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Terrorism = non-financial impersonal mayhem upon civilians

Reader comment on item: [Beslan Atrocity:] They're Terrorists - Not Activists

Submitted by Jason Jungreis (United States), Sep 8, 2004 at 13:11

I believe the definition of terrorism is relatively easily derived. It is either bodily attack or intentional mayhem, caused not for the motive of gaining money, against someone not immediately known to the assailant (example: not a crime of passion against a suitor) who is a civilian. A civilian is anyone other than a person in uniform on the field of battle during a generally recognized conflict. I believe this excludes all serious offensive behavior conducted for purposes other than to directly cause terror within a specific group.

Some may argue that this definition precludes so-called nationalist attacks. Per se, they'd be right. But notice that the definition does not preclude attacks upon soldiers in battlefields: as an example, attacks upon American soldiers in Iraq are "legitimate" if in a battlefield. The purpose of the attack is not an issue: it does not matter whether attacks upon American soldiers in Iraq in a battlefield are conducted by Sunni insurgents, Sadr's brigades, or al Queda operatives. The circumstances dictate legitimate targetting v. terrorism, not the cause.

Some may argue that this definition does not address the means of the attack. Again, they'd be right. I believe the technique used (mortars and sniping v. hand-to-hand combat) is not an issue (given certain Geneva Convention weaponry limitations). However, bear in mind that the right to self-defense is available to soldiers in all circumstances. As an example. Israeli soldiers in Gaza are legetimate targets, but have the right to defend themselves regardless that their attackers are hiding among civilians. The Geneva Convention makes clear that it is the attacker hiding among civilians who is responsible for civilian injuries brought about through the enemies' self-defense.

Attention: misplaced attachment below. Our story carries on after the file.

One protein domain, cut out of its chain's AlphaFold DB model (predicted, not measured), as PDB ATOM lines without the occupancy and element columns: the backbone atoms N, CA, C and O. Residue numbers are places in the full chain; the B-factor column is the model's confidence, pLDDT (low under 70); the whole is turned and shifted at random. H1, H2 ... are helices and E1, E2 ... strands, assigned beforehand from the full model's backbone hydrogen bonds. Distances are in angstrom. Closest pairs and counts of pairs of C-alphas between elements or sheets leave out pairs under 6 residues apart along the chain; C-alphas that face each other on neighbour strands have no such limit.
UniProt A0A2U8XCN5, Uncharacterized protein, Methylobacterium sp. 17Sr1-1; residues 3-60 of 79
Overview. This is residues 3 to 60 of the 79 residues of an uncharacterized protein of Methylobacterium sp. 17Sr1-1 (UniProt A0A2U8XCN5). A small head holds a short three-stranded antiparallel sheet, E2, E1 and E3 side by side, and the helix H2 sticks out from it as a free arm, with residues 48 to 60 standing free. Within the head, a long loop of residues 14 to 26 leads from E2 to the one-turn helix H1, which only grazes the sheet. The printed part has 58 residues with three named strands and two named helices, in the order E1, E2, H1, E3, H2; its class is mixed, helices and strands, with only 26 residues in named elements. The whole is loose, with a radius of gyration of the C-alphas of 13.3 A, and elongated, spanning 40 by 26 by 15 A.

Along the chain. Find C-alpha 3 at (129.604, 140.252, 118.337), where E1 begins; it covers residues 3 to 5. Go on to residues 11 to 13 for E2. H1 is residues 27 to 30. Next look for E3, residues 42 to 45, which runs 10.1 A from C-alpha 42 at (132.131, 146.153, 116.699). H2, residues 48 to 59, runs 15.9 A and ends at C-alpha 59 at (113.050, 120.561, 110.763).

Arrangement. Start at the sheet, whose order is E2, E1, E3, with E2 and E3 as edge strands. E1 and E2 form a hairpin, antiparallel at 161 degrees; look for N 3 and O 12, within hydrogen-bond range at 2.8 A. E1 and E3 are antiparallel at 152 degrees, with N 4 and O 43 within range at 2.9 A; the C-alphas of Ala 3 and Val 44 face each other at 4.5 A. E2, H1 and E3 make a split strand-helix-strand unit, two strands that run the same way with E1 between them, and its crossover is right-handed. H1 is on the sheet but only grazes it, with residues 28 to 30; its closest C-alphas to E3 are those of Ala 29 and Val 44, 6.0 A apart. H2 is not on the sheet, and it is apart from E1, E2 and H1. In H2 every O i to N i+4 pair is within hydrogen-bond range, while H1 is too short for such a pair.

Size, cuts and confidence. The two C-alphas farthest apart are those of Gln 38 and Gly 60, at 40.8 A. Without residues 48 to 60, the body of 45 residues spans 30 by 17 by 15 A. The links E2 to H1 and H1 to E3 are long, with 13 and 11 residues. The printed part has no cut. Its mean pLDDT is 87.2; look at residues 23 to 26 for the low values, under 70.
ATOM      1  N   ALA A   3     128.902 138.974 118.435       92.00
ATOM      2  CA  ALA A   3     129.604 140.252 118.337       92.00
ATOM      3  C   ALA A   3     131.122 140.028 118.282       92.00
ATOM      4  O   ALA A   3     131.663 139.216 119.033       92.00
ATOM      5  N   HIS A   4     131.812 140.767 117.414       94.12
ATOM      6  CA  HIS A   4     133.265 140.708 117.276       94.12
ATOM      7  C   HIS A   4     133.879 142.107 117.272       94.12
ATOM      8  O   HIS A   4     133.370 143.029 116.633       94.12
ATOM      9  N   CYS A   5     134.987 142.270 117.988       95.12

Lastly, some may argue that "mayhem" is too broad a word and does not provide sufficient clarity. Unfortunately, they would indeed be right. Destroying infrastructure such as a bridge, even without loss of life, would be terrorism if not done during a recognized conflict. If "mayhem" is used too broadly, then some may believe that graffiti of that bridge is also mayhem and thus terrorism. I can only disagree based upon my sense of the word "mayhem," but this may become a case-by-case issue.
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